Keeping healthy

Eating, drinking & getting vaccinated
Eat and drink carefully - find out if the local tap water is safe to drink. If not, drink bottled water and avoid having ice in your drinks. To avoid contaminated food, don't eat food that has not been freshly cooked - you may also want to avoid meat in some countries as some don't always have proper refrigeration in their restaurants. Always check which vaccinations are needed for your trip.

For vaccination advice, health kits and free consultations, call into the Nomads Medical Centre at STA Travel's Russell Square branch in London or at 43 Queens Road in Bristol or alternatively call the Travel Health Information Line on 0906 863 3414 (calls cost 60p per minute).

A useful free booklet is Health Advice for Travellers - phone 0800 555 777 to order your copy or visit the website at

Here are the symptoms you don't want to get:
Tetanus  Tetanus is potentially hazardous to life and is spread throughout the world. It is therefore important to obtain immunisation. A booster dose is given as a single injection.



Diphtheria is a contagious bacterial disease that produces thick grey membranes in the mouth, throat and airway passages. It can produce difficulty in breathing, pneumonia, heart failure, even paralysis and death. Get a booster jab before you set off.
Poliomyeitis is still prevalent in some tropical and developing countries. This vaccine is given orally, usually on a lump of sugar. A booster is recommended to travellers who have previously completed a course of polio immunisation.
Hepatitis is an inflammation of the liver of which the most distinct characteristic is yellowing of the eyes and skin, usually preceded by tiredness, high fever, and pain in the upper right abdomen. There are many different strains but the most common are hepatitis A and B, both of which can be prevented by a vaccination.
Hepatitis A Contaminated food and water spread Hepatitis A. The Havrix vaccine is expensive but extremely effective giving you immunity for up to ten years. The alternative is gammaglobulin, which only remains effective for 3-6 months.
Hepatitis B 
Like the virus HIV, Hepatitis B can be passed on through unprotected sexual contact, blood transfusions and dirty needles. It is therefore usually recommended for health workers and persons planning extended stays of over 6 months.
Typhoid Typhoid is a disease contracted from contaminated food and water which leads to high fever and septicaemia. An effective vaccine which can be administered either by injection (leaving you with a stiff arm for two days) or orally. The importance of having this vaccination increases as good medical care becomes more limited. It is recommended to persons staying longer than 3 weeks and those who venture off the beaten track to small villages and rural areas.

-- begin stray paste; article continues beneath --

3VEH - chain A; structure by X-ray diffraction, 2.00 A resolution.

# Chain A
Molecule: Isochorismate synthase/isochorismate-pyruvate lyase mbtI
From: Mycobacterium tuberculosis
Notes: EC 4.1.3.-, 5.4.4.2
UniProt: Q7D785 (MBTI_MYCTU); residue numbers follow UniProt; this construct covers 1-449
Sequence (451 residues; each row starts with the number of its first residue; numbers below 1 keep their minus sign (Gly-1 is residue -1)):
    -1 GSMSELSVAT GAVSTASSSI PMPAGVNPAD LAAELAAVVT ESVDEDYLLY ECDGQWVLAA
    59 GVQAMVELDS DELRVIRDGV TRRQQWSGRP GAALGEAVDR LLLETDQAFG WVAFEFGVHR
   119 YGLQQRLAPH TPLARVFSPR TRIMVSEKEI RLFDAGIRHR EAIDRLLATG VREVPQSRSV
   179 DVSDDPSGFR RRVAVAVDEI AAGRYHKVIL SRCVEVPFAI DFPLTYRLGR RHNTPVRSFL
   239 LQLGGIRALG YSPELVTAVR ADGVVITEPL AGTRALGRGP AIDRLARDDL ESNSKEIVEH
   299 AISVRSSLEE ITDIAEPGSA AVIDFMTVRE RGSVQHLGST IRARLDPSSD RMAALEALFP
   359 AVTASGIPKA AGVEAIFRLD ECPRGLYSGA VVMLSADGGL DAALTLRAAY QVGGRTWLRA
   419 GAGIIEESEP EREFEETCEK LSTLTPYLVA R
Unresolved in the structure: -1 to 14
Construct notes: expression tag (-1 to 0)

Rabies Rabies is a pre-exposure vaccine consisting of two injections over 1-3 months with a third a year later and a booster every 2-5 years. If bitten you still need to have shots but fewer than otherwise and it gives you more time to reach medical help.
Yellow Fever
Yellow Fever is a single injection provides protection against Yellow Fever for ten years. The holding of an International Certificate of Vaccination which shows that you have been vaccinated against this disease is mandatory when entering certain countries.
Meningitis This is a bacterial infection of the tissues lining the brain and spinal cord. Symptoms include headaches, stiff neck, fever and intolerance of bright light. If not treated early coma and death can occur very quickly. It is most commonly contracted in crowded areas such as dormitories, buses etc. Vaccination provides effective immunisation against four of the meningococcus bacteria, and proof of this vaccination may be needed to travel in certain countries.
Malaria is caused by a blood parasite spread by a certain species of night flying mosquito. It can be contracted from a single bite and can be fatal. Start on a course of anti-malarial drugs before you set off and keep taking them as you travel. Some anti-malarial drugs have bad side effects but are still recommended due to the resistance of the parasite to alternatives. If you develop malarial symptoms - high fever, severe headaches and shivering seek expert medical help immediately. Always use mosquito nets and repellents in infected areas.